Astros: Revisiting the 2009 amateur draft hits, misses

We take a look back at the Houston Astros picks in the 2009 MLB draft.

The 2009 MLB amateur draft was an interesting one for the Houston Astros. They were fortunate to select a couple of future All-Stars, though one would become an All-Star after leaving town. What’s interesting is neither of those players were selected in the first six rounds.

In fact, the team’s first six selections in this draft would all fail to reach the major leagues. That’s usually a death knell for a team’s draft, but the fact that they found a couple of gems helps redeem this class. Still, there’s plenty of disappointment to go around.

The First Round

The Astros had only one pick in the first round, coming in at No. 21 overall (meaning they had no supplemental picks in this round). Plenty of talent went off the board ahead of them, including Stephen Strasburg, Mike Minor, Mike Leake, Zack Wheeler and A.J. Pollock. When their turn came around, the Astros took high school shortstop Jiovanni Mier.

Mier simply didn’t hit enough, compiling a career .237 average and .339 slugging in the minor leagues. He was in the Astros system through 2015, then spent the next two seasons in the Blue Jays and Mets organizations. He played in the Mexican League in 2018 before calling it quits.

What really hurts is that four picks later, the Angels drafted Mike Trout. Other players picked later in this round were Kyle Gibson, Randal Grichuk, James Paxton and Garrett Richards. Nolan Arenado and Jason Kipnis both went before the Astros picked in the second round. Definitely some missed opportunities here.

Second through Fifth Rounds

In the second round, the Astros picked high school right-hander Tanner Bushue. He never made it past A-ball and was out of affiliated baseball following the 2013 season. Players picked after this include Steven Matz, DJ LeMahieu, Patrick Corbin, Kyle Seager and Wil Myers.

With their third round pick, the Astros grabbed high school outfielder Telvin Nash. He made it as far as Double-A but didn’t get enough hits or draw enough walks despite solid power. He’s played some Independent League ball the past three seasons. A future major leaguer picked after him was Jake Marisnick, who would eventually come to Houston anyway.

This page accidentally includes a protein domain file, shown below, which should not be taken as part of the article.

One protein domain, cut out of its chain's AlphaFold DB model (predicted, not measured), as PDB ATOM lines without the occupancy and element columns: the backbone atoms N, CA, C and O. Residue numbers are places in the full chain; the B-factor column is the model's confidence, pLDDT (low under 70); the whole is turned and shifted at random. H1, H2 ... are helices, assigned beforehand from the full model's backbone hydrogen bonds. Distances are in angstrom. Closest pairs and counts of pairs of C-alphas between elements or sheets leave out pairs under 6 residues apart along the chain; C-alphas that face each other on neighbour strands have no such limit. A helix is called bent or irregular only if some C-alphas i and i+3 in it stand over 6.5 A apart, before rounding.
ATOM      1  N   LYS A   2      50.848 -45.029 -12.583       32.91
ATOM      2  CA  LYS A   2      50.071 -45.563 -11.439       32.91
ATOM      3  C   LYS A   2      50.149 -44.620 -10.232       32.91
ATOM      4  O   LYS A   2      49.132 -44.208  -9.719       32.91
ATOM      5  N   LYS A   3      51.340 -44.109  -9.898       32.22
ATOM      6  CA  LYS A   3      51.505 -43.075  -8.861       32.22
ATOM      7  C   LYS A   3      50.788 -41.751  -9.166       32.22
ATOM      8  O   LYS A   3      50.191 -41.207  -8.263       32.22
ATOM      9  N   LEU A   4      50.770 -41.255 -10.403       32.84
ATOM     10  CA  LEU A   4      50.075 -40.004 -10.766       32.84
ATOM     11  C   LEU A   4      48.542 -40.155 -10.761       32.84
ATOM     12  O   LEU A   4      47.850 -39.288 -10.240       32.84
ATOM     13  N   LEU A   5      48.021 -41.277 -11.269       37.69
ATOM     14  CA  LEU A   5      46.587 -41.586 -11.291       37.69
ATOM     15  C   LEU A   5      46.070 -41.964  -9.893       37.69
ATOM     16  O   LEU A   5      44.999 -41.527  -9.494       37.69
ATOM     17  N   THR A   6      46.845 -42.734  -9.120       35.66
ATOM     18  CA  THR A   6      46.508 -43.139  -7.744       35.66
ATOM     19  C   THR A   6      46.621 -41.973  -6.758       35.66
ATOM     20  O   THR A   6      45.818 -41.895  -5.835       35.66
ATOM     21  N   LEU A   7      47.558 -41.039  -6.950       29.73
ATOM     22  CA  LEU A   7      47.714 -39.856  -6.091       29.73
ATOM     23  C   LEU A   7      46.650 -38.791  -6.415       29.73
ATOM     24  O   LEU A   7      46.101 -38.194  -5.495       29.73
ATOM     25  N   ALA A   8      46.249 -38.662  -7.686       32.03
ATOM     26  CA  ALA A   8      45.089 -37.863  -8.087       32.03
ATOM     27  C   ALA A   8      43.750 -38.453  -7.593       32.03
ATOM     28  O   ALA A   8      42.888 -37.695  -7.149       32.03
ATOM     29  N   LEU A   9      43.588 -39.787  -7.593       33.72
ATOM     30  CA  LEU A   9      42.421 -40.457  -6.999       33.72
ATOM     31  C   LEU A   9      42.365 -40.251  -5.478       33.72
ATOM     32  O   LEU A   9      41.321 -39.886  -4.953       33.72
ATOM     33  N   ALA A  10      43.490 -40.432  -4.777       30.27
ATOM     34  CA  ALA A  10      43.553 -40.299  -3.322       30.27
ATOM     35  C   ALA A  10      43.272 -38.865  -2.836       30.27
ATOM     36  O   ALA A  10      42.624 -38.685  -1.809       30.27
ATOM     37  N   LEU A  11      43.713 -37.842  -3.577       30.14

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The Astros had a supplemental pick at the end of the third round due to their failure to sign their third round pick from the previous year. They used it on high school third baseman Jonathan Meyer, who briefly made it to Triple-A but has been out of affiliated ball since 2015. Players going after this pick included future Astros catcher Max Stassi.

In the fourth round, the team selected junior college right-hander B.J. Hyatt. He posted an 8.84 ERA in Rookie League that year and never pitched in affiliated ball again. Players going after this pick included Adam Warren, Chris Rusin and Brandon Belt.

Then in the fifth round, the Astros took shortstop Brandon Wikoff out of the University of Illinois. He briefly made it to Triple-A but couldn’t hit well enough to stick. Taken a few spots after this was current Nationals outfielder Michael A. Taylor.

Notable Later Round Picks

Once you get past the failure of the first five rounds, the Astros made a few nice picks. In the sixth round, they grabbed high school shortstop Enrique Hernandez, who they eventually traded to the Dodgers. He’s compiled 9.3 WAR so far in his major league career.

They made arguably their best pick in the seventh round, selecting Dallas Keuchel out of the University of Arkansas. He won four Gold Gloves, made two All-Star teams and captured the 2015 AL Cy Young Award. He totaled 18.2 WAR for the Astros in his last five seasons in Houston.

In the 13th round, the team took outfielder Jake Goebbert out of Northwestern University. They traded him to Oakland in 2013, and he spent a brief time in the major leagues with the Padres in 2014. Nothing particularly notable here, except he actually did reach the majors.

The other gem the Astros found in this draft was 20th-round pick J.D. Martinez out of Nova Southeastern University. We all know the story here. Martinez couldn’t get it going in three seasons with the Astros and was released, but became one of the game’s most feared sluggers immediately upon catching on with Detroit. That one still hurts.

There were a couple of late round picks the Astros didn’t sign, but who would go on to reach the majors after being re-drafted. 36th-round pick Tyler Saladino would be taken by the White Sox in the seventh round in 2010, and southpaw Paco Rodriguez, the team’s 48th round pick, was taken in the second round by the Dodgers in 2012.

So on the whole, this wasn’t a terrible draft. It would look a lot better if the Astros had held on to Martinez a little longer, and the fact that the first six picks never reached the majors is rough. But they got a couple of future All-Stars in this draft, so it’s hard to complain too much.

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